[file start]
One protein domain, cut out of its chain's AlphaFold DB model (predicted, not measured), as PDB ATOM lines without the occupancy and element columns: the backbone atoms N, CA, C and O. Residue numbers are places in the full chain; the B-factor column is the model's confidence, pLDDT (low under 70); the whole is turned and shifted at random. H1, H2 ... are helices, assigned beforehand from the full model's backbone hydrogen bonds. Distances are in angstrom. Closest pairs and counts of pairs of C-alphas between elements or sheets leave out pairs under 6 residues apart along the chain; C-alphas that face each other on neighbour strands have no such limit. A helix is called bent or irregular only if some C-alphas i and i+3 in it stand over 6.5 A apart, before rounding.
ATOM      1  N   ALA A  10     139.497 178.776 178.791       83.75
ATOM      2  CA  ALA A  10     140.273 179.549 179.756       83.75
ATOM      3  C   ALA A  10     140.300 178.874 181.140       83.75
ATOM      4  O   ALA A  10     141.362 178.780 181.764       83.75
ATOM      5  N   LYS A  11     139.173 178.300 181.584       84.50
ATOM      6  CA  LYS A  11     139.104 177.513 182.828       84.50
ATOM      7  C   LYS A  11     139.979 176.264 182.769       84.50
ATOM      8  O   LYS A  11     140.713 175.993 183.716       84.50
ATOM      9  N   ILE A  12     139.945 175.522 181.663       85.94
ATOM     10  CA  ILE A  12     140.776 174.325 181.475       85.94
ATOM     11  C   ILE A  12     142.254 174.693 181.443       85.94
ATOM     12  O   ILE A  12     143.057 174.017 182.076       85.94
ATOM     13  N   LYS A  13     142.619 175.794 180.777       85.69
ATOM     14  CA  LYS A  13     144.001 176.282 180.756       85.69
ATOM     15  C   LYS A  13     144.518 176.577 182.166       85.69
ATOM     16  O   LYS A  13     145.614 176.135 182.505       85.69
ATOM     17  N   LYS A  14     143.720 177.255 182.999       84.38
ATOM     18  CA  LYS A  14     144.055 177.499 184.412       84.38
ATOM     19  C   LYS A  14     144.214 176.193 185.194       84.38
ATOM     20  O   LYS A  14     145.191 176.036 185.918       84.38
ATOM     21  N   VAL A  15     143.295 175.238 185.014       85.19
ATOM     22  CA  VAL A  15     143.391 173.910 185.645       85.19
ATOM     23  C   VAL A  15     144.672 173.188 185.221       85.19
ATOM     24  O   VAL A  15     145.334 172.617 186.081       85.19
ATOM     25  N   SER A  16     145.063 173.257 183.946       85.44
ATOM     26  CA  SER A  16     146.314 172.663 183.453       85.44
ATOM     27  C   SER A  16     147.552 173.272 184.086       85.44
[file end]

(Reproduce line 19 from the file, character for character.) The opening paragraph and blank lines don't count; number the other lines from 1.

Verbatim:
ATOM     19  C   LYS A  14     144.214 176.193 185.194       84.38